Study Guide

The Lady of Shalott Themes

  • Isolation

    Whatever else the Lady of Shalott has going on, she's definitely alone. We don't know who shut her away in the castle or why, but it doesn't seem fair. We can tell that she's fed up with it; in fact she even says as much. Her desire to be part of the world, to interact, to love and be loved, is what pushes the whole plot of this poem. The fact that she never really breaks out of her loneliness is what gives "The Lady of Shalott" a tragic edge.

    Questions About Isolation

    1. Do you think the Lady of Shalott escapes her isolation by the end of the poem?
    2. Does the magic mirror make her seem more isolated or less? Does that little bit of contact with the world make things worse or better?
    3. Is it better to die or to live the rest of your life alone? Do you think the Lady faces up to that choice? Does she basically commit suicide?
    4. Do you think the fact that the lady spends her days working alone is a metaphor for the place of women in English society?

    Chew on This

    The Lady of Shalott makes a confident choice to break free from her isolation. Although it costs her everything, it's still a strong and meaningful refusal of her shadowy, isolated situation.

    The Lady of Shalott is engaged in lonely weaving, a traditional mode of women's labor. Her imprisoned isolation is a powerful metaphor for the social, sexual, and intellectual repression of women across English history.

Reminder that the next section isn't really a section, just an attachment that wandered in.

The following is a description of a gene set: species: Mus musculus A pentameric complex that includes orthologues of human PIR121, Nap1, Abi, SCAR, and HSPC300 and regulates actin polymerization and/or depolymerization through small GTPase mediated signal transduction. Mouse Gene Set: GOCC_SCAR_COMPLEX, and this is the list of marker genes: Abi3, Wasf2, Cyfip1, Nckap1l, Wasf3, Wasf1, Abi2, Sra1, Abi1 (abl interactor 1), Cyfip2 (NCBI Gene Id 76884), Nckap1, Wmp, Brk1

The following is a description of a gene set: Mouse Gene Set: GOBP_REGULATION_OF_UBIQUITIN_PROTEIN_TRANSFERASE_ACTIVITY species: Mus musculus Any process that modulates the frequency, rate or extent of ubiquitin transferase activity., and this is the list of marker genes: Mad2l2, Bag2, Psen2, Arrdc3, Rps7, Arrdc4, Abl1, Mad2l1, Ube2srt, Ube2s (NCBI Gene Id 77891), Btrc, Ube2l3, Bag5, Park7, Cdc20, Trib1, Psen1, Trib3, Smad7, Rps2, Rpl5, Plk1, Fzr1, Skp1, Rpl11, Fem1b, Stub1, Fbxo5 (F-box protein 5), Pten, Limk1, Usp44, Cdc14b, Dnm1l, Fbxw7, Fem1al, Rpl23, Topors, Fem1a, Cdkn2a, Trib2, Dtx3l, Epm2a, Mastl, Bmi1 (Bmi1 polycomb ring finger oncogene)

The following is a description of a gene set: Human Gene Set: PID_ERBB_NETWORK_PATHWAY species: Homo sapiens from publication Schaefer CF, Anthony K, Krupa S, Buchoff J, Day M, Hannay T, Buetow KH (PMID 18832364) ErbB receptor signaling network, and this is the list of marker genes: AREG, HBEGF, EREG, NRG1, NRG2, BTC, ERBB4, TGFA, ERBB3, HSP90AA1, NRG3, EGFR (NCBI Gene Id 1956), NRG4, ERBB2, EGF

• Man and the Natural World

    "The Lady of Shalott" is stuffed with references to the natural world. Tennyson loops back again and again to the fields and trees and flowers that surround the island of Shalott. In fact, you might get a little sick of hearing about it. Still, the movements of nature (especially the endless flowing of the river) are a big part of this poem's rhythm; they help it all hang together.

    Questions About Man and the Natural World

    1. What if you took all the stuff about flowers and islands and rivers out of this poem? Could you still tell this story?
    2. Do you think the Lady misses contact with other people or with the natural world? Is it a little bit of both?
    3. Is there a natural image from this poem that really sticks in your head? If so, what do you think makes it do that?
    4. Is the Lady more a part of the human or the natural world?